The Back to the Future trilogy captured my fascination as a child. It showcased a hoverboard, self-lacing Nike shoes, and a flux capacitor-equipped DeLorean that produces the 1.21 gigawatts of power required for time travel . . . after reaching 88 mph, of course.

Marty's reaction to being called "chicken" after declining a drag race challenge in the ending scenes of the trilogy is the culmination of his experiences from time traveling to both the past and the future. The light turns green, Needles accelerates forward, Marty intentionally accelerates backwards, and his former fate was remarkably avoided. The scene ends showing a Rolls Royce pulling out into the street where Needles narrowly evades it. Marty would have surely crashed into that vehicle, leading toward a life of misery. 

Throughout the films, Marty would always overreact and predictably answer with, "Nobody calls me chicken!," making the situation worse than before. Marty realizes his humility and sacrifice were worth it.

Knowing the future's outcome influences today's decisions. Marty had a time machine that enabled him to rely on future things he had seen. But what about those who do not own a plutonium-powered DeLorean? Simple. We rely on future things that are unseen (2 Corinthians 4:17-18).

Job and his three friends were in a stalemate regarding what was unseen in the past. The friends were certain Job had a secret sin that led to his suffering. Job was certain that there was no sin, thereby proving the injustice of his situation. But it was Elihu who interjected with a more accurate explanation for Job's suffering that relates to the unseen future purpose of God. In His kindness, God sometimes allows us to suffer unto the brink of death to strengthen our character (Romans 5:3-5) or to save us from death.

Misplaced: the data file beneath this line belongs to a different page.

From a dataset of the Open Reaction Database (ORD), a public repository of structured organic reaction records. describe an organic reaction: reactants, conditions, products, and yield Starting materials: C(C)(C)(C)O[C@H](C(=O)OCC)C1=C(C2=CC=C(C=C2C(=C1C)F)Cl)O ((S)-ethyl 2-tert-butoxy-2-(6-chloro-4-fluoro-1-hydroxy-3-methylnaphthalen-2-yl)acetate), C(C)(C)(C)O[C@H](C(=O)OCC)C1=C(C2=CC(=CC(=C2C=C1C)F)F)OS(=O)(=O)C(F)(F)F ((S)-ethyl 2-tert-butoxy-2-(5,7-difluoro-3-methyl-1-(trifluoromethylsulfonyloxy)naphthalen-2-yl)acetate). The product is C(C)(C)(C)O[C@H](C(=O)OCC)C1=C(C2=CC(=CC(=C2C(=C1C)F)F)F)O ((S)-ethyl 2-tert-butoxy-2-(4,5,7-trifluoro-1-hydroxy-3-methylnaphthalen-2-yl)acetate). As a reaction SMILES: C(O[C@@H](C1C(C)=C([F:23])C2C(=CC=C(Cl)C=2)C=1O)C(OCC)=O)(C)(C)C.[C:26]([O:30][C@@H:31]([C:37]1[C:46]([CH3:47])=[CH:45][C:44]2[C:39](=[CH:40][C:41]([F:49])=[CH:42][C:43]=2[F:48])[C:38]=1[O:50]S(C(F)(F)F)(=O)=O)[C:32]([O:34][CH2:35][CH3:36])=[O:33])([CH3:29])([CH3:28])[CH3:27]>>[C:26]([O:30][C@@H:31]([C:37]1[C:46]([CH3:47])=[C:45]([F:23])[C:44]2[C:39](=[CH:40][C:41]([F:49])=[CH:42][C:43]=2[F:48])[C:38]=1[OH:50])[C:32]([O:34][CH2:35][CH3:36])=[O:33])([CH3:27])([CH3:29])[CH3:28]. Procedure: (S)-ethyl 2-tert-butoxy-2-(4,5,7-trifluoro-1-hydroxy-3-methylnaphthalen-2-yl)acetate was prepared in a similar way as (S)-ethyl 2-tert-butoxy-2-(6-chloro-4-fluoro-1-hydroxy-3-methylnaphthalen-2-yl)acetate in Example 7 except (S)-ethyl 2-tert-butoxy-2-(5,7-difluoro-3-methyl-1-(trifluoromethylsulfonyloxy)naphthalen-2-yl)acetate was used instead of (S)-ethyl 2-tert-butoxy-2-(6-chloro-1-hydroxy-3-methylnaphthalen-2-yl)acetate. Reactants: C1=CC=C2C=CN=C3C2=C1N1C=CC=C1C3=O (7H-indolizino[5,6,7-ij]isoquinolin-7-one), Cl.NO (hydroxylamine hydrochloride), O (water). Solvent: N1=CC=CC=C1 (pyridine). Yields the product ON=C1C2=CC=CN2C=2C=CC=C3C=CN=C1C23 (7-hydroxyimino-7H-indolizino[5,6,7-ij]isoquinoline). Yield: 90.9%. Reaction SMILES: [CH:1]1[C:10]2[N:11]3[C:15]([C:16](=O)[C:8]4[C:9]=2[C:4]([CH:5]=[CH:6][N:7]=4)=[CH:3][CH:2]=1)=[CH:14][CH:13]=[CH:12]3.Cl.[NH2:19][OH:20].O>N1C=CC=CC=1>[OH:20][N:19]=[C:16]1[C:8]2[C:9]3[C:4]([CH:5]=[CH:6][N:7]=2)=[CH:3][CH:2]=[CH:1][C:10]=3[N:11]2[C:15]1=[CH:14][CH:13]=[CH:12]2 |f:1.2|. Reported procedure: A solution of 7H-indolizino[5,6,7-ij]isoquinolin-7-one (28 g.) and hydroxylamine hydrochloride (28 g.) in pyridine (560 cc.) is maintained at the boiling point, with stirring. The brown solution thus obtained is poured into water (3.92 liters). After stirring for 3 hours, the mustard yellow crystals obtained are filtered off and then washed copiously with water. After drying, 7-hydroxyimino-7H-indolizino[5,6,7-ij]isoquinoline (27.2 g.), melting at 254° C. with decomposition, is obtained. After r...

No matter how difficult life's misfortunes are, it is nothing compared to experiencing God's glory (Romans 8:18). This is hope we can rely on the next time trouble comes our way (John 16:33). It's an invitation to trust that God has our best interests in mind (Romans 8:28) instead of searching for reasons that caused the suffering.

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Discussion Questions

1. In light of the expression that "hindsight is 20/20," can you think back to a difficult season when you can now see the good that came from it? Have you thanked God for it?

2. Have you ever seen a person continue to praise God in the midst of immense suffering? What impact did it have on you?

3. Read Revelation 21:4. If you believe this to be true, what hope does it give you? How can this perspective impact the next season of suffering you will face?

7 Comments available

Jennifer Kling 4 days ago

Stephen! So good to see you on here! I’m always a fan of devos that reference Back to the Future. Say hi to Paulina for me.

Linda Green 6 days ago

Loved your last sentence, Stephen: “It’s an invitation to trust that God has our best interests in mind instead of searching for reasons that caused the suffering.” Want to tattoo on my mind the truth that God invites me to trust Him in the midst of sorrow and struggle for a purpose. (2 Corinthians 1:3-5)

Job 33:23-24 stood out to me because Elihu spoke of my precious Savior who has paid my ransom! I can sure sing this song in Job 33:27-28! Job also spoke of Jesus in Job 19:25 as his Redeemer who one day will stand upon the earth.